// A(row,col) = val; Note that indexing starts at the value 0 (as usual),
// and not 1 (as in Matlab).
double casting(){
/*
* This function does not do anything meaningful.
* It is only meant to introduce a few more typedefs and how to cast them.
*/
// RowVectorXi is a shorthand for Eigen::Matrix< int, 1, Eigen::Dynamic >
// Constant(2,1) creates a vector of size 2 and initializes the entries with the value 1.
Eigen::RowVectorXi u = Eigen::RowVectorXi::Constant(2,1);
// std::complex is a template class for complex numbers.
// Here we declare two complex numbers, with real and imaginary parts represented by doubles.
// z0 = 1 - i
// z1 = 5 + i
std::complex<double> z0(1,-1), z1(5,1);
// Declare and initialize a size 2 vector of std::complex<double>.
Eigen::Vector2cd v;
v(0) = z0;
v(1) = z1;
double x;
// TO DO: Calculate u*v and store the result in x.
// Hint: First use u.cast< NEW TYPE >() to cast the "int" vector u to a "std::complex<double>" vector.
// The result will be u*v = 1*(1-i) + 1*(5+i) = 6 + 0i, a real number. You can get the real part of a std::complex<double> by .real().
// START
// END
return x;
}
}
return A;
}
/* SAM_LISTING_END_1 */
/* SAM_LISTING_BEGIN_2 */
double casting() {
/*
* This function does not do anything meaningful.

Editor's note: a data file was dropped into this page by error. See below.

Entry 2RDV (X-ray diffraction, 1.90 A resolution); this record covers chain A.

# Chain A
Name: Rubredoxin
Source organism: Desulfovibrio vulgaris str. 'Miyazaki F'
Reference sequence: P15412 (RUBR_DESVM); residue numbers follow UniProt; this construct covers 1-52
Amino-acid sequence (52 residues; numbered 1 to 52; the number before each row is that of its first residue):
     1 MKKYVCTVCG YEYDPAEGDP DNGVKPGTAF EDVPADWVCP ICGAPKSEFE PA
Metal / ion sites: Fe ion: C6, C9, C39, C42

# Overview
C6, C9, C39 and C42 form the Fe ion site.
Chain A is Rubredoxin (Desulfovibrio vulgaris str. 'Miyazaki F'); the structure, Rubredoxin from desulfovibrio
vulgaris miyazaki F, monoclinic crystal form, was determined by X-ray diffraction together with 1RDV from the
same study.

* It is only meant to introduce vectors and how to typecast.
*/
// Because the syntax Eigen::Matrix< type, n_rows, n_cols > is very
// cumbersome, Eigen provides convenience classes that work as shorthands.
// For example, Eigen::Matrix2d is shorthand for Eigen::Matrix< double, 2, 2 >.
// Vectors are just a special type of matrices that have only one column.
// Thus, VectorXi is a shorthand for Eigen::Matrix< int, Eigen::Dynamic, 1 >.
// Constant(2,1) creates a vector of size 2 and initializes the entries with
// the value 1.
Eigen::VectorXi u = Eigen::VectorXi::Constant(2, 1);
// std::complex is a template class for complex numbers.
// Here we declare two complex numbers, with real and imaginary parts
// represented by doubles. z0 = 1 - i z1 = 5 + i
std::complex<double> z0(1, -1), z1(5, 1);
// Declare and initialize a size 2 vector of std::complex<double>.
Eigen::Vector2cd v;
v(0) = z0;
v(1) = z1;
double x;
// TO DO: Calculate the inner product of u and v, and store the result in x.
// Hint: The inner product of two vectors is given by u.dot(v), but
// first we need to cast the "int" vector u to a "std::complex<double>" vector.
// Use u.cast< NEW TYPE >() to achieve this.
// The result of the inner product will be 1*(1-i) + 1*(5+i) = 6 + 0i,
// a real number. You can get the real part of an std::complex<double>
// using the method "real()".
// START
// END
return x;
}
/* SAM_LISTING_END_2 */
/* SAM_LISTING_BEGIN_3 */
Eigen::VectorXcd arithmetics(int n) {
/*
* This function does not do anything meaningful.
* It is only meant to show some simple Eigen arithmetics and matrix
* initializations.
*/
// This declares dynamic size (signified by the letter 'X') matrices of
// complex numbers (signified by the letter c) with real and imaginary
// parts represented by doubles (signified by 'd').